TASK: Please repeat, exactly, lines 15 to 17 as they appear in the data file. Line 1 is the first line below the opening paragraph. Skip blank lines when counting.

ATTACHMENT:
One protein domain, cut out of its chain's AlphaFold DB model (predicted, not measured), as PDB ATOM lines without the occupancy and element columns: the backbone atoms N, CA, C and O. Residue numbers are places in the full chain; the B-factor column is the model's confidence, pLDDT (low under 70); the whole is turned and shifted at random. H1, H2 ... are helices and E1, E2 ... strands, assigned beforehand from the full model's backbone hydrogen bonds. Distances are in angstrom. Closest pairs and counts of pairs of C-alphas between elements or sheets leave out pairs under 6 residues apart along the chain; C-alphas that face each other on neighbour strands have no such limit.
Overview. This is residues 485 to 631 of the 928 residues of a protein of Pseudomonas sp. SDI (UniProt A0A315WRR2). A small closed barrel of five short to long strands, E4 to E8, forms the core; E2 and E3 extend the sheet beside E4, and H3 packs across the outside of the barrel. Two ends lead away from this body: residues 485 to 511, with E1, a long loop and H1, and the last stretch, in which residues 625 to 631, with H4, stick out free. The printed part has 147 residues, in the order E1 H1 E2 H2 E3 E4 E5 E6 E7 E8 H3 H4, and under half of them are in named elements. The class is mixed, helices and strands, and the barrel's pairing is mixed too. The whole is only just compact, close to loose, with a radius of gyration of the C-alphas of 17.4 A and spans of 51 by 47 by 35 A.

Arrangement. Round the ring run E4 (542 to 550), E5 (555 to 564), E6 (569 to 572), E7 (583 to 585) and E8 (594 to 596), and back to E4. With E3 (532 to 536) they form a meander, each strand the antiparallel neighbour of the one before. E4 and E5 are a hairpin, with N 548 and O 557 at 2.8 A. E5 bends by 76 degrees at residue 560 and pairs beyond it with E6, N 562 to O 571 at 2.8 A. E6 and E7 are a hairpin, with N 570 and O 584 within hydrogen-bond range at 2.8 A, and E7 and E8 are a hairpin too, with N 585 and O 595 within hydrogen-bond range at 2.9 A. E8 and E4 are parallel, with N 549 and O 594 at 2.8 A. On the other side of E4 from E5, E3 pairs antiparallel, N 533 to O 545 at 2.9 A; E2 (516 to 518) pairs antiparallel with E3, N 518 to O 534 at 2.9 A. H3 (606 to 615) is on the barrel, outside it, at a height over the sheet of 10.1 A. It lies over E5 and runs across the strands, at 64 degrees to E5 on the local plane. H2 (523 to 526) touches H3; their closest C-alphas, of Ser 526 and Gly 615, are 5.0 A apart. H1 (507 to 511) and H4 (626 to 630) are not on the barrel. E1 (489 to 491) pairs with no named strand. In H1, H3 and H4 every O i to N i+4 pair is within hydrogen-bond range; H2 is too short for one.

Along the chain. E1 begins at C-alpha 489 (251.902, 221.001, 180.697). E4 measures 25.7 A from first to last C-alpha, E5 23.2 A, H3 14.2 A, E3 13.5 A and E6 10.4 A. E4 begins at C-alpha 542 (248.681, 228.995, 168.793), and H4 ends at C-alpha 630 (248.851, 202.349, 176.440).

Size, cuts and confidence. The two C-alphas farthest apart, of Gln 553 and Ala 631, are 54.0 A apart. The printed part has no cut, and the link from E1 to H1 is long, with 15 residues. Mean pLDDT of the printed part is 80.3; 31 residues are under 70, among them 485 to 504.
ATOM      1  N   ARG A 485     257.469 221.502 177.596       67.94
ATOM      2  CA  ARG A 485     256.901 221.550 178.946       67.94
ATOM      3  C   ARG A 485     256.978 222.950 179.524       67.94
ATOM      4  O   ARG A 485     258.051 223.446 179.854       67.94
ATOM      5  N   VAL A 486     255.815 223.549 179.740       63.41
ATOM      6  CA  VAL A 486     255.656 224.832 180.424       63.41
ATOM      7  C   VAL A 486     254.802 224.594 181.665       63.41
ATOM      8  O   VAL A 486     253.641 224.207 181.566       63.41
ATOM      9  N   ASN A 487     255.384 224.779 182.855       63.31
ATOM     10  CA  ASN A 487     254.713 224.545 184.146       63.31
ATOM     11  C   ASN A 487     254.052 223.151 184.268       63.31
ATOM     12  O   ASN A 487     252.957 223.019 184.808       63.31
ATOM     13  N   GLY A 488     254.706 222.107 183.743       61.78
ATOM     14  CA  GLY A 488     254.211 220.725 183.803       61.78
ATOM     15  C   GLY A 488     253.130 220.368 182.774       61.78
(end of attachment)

ATOM     11  C   ASN A 487     254.052 223.151 184.268       63.31
ATOM     12  O   ASN A 487     252.957 223.019 184.808       63.31
ATOM     13  N   GLY A 488     254.706 222.107 183.743       61.78